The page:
Embrace your inner farmer for a cause this month and host a COVIDSafe event as Rural Aid shares a televised charity concert to help our farmers who have been hit hard in 2020.
First it was drought, followed by the devastating bushfires. Then COVID-19 came along, and a worldwide pandemic was declared.
It hasn’t been an easy year for anyone, but, on Saturday 28 November, Rural Aid, with the help of the Nine Network, will bring awareness to the plight of those who look after our land and livestock.
The event’s unofficial spokesperson, ‘The Ringer,’ is calling on the community to don their best farming gear while watching the concert from home (or at their local pub).
“If you’re going to get involved in this bloody spectacular event in a few weeks, you’ll need to put your best boot forward,” he said.
So, Newcastle Weekly spoke to him for his top ten tips for dressing like a farmer.
A big, big hat: Aussie agriculture is one of the most sun-smart industries in the country. Wear the biggest broad-brimmed hat you can find, even if it says “Bunnings” on the band.
No ironing needed: That’s not to say farmers don’t care for their appearance, but when you’re heading out to a paddock, you generally don’t have time to “press and starch” the work wear.
Footwear to boot: A sturdy pair of leather boots will make you look the part. No need to polish them up. In fact, if they are a bit too shiny, maybe slip them on and go for a walk in the dirt.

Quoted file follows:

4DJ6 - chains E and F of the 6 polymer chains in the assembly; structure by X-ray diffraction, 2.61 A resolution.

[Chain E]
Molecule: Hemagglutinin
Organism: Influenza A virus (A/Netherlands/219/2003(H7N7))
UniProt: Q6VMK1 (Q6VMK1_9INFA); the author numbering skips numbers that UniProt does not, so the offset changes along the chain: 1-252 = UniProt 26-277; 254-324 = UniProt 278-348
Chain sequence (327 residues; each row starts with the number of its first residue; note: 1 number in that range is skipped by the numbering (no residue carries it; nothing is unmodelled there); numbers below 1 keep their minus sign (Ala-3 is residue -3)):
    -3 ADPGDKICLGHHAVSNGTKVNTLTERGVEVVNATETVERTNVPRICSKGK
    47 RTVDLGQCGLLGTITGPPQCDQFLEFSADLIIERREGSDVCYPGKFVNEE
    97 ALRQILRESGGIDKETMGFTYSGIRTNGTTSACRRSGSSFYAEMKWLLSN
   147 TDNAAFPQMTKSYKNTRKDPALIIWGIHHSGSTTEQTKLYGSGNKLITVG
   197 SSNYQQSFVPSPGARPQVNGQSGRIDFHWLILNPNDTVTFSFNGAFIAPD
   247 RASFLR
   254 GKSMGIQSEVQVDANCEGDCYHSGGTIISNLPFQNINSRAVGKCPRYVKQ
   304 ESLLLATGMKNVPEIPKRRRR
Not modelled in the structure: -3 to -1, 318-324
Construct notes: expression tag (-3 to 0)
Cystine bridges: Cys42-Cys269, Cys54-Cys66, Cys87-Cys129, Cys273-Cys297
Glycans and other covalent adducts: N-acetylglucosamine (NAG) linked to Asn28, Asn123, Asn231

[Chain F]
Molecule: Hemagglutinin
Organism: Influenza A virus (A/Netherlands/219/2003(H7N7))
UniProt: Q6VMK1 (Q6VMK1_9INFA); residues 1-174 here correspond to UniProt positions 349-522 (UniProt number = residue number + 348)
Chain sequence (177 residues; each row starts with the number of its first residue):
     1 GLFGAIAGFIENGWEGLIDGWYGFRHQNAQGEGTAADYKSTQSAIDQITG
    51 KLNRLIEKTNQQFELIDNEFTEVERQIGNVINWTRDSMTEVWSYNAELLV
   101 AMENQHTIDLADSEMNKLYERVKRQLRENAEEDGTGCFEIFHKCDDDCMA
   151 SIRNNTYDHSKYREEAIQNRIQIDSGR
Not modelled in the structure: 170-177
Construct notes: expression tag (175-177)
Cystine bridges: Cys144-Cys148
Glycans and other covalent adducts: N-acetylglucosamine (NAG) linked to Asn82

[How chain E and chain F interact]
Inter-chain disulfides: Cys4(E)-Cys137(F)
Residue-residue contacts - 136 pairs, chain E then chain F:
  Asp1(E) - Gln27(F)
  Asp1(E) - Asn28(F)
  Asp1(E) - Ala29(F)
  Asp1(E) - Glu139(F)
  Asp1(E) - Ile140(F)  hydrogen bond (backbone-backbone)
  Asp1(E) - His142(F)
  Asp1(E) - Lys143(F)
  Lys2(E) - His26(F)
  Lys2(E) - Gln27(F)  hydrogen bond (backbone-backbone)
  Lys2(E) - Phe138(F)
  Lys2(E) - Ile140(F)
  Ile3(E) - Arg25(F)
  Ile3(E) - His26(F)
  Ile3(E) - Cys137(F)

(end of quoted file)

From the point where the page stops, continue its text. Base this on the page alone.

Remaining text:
Goodbye tie: Farmers don’t often wear ties, except maybe to a camp draft, wedding, awards ceremony or a Young Nationals Convention. They just aren’t practical and have a tendency to get caught in bench grinders.
Buckle up… within reason: When it comes to belt buckles, keep them reasonable, unless you’ve won a national rodeo championship. Some folks are basically walking around with a car bonnet below their stomachs and it’s a bit much.
Watch the time: A watch can be handy in the bush to know when it’s time for smoko, arvo tea, supper and all the other meals in between. Feel free to wear one of those fitness trackers but bear in mind you’ll need to do about nine million steps to achieve your Farmer Badge.
Check the shirt: Sure, a lot of graziers choose plaid or checkered long-sleeve shirts (again, providing good sun protection) but that’s not a hard and fast rule. Neutral, earthy colours go well. Feel free to roll the sleeves up to the elbows.
Slacks and dacks: Generally, jeans or moleskins are the go-to attire for farmers when it comes to pants, maybe footy shirts if they’re in holiday mode. Jeggings, tracksuit pants, lycra and metallic fabric short shorts should be avoided. Stubbies or Ruggers are acceptable.
Wear the style: It’s one thing to pull on some clothes; it’s another to embody a farmer. Visualise yourself as the owner of a 30,000 tree-orchard or a million-acre cattle property and embrace the look. It may help to lean on something while you’re having a yarn, or hook your thumbs into your jean pockets, and slouch.
Work with what you’ve got: Don’t have a pair of RMs? Pull on some gumboots and you’re a dairy farmer. Or forego the footwear entirely and say you’re a sugar cane grower from Queensland. Being a farmer is about adapting to the conditions – go with what’s on hand.
The Ringer is also urging the community to share photos of their outfits on social media using the hashtag #goodonyamate.
It is set to act as a message of solidarity to farmers across the country.
The Good Onya Mate concert will air at 7.30pm on Saturday 28 November on Channel Nine.